But how exactly?
We have seen numerous experts over the last few months urging us to attend to our non-COVID-19 health and not simply assume that everything is down to COVID-19. This is an important message, and I do not wish to detract from it in any way.
But it is also vital that in the case of the flu, if you are exhibiting COVID-19 symptoms, then you need to treat this seriously and take all necessary precautions. This means following NHS guidelines and taking a PCR test to confirm your COVID-19 status.
If you are not exhibiting COVID-19 symptoms but are sniffling, stay home and take a rapid antigen test immediately.
You may feel safe in the belief that COVID-19 infection rates are lingering below what they were several months ago, but latest figures reveal that the country is still reporting a 7-day average of around 34,500 new COVID-19 infections every day. We are currently the 4th highest number of daily COVID-19 deaths in Europe.
Naturally, many people are taking regular tests and finding that it really is just the cold. Is this the treacherous cold we are seeing all over the media? Well, most probably not. There may well be a variety of psychological factors at play. In fact, some experts suggest that many of us have forgotten about how the common cold used to bug us over winter, meaning that we are now hypersensitive to the kinds of symptoms we once dismissed prior to the pandemic.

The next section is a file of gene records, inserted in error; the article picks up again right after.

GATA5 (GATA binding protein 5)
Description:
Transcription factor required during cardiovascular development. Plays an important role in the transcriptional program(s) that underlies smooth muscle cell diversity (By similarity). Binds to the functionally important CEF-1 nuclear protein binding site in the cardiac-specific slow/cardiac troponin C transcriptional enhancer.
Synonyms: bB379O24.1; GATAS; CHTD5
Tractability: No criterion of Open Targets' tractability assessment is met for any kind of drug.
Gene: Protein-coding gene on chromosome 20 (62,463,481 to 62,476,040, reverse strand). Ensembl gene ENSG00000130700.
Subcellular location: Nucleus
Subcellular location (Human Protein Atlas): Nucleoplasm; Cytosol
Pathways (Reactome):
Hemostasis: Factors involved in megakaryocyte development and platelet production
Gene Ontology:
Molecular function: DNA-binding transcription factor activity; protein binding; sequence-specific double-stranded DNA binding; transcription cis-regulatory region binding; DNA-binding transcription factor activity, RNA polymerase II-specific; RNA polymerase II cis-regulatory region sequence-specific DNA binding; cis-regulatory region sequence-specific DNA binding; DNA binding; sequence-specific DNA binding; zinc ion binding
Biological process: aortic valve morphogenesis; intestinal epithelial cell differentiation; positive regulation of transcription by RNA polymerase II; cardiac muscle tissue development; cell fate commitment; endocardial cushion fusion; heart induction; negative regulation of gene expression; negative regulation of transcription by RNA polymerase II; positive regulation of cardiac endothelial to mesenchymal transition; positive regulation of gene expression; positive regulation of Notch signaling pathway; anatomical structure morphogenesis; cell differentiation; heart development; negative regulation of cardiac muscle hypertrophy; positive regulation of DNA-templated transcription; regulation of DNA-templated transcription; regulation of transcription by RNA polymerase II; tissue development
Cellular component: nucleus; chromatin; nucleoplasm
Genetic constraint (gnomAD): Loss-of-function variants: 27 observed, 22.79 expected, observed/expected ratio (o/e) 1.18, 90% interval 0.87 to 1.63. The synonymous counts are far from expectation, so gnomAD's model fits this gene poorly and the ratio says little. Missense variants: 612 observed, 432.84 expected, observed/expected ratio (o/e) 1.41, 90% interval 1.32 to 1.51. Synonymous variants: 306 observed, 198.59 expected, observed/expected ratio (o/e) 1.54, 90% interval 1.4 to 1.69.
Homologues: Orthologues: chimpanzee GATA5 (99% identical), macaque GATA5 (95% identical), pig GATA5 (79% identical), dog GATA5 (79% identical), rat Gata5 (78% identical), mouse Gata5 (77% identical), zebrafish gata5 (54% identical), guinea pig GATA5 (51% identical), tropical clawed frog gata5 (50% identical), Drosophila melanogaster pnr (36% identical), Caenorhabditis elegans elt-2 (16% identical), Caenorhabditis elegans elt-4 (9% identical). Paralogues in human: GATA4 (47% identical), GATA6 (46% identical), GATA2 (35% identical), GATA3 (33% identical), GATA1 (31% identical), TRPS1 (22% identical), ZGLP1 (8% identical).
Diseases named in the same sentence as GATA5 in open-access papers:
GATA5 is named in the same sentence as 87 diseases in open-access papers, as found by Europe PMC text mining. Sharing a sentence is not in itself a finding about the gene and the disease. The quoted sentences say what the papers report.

But at the same time, immunity debt is likely playing a significant role in weakening the preparedness of our immune systems.
What is your duty as an employer?
Taking precautions used to be tricky pre-2020, as listening to your body meant staying home and missing out on your busy work schedule. With the increasing normalisation of home and hybrid working, however, this doesn’t have to be the case. Many employees can continue to perform their work remotely.
Depending on how the flu plays out this winter, employers may need to play an active role in encouraging staff to be especially cautious about any exhibiting flu symptoms. You simply cannot take unnecessary risks in the current environment. An employee who feels pressured to come to work in spite of existing symptoms may easily spread the virus.
This may place members of your workforce at risk, especially those who are vulnerable or who have pre-existing medical conditions.
Workplace policies should quickly adapt in light of current circumstances to prevent any unnecessary complications.
“Dr Colin, in collaboration with Thrive4Life, is keen to provide you with practical advice on various aspects of immunity and health.”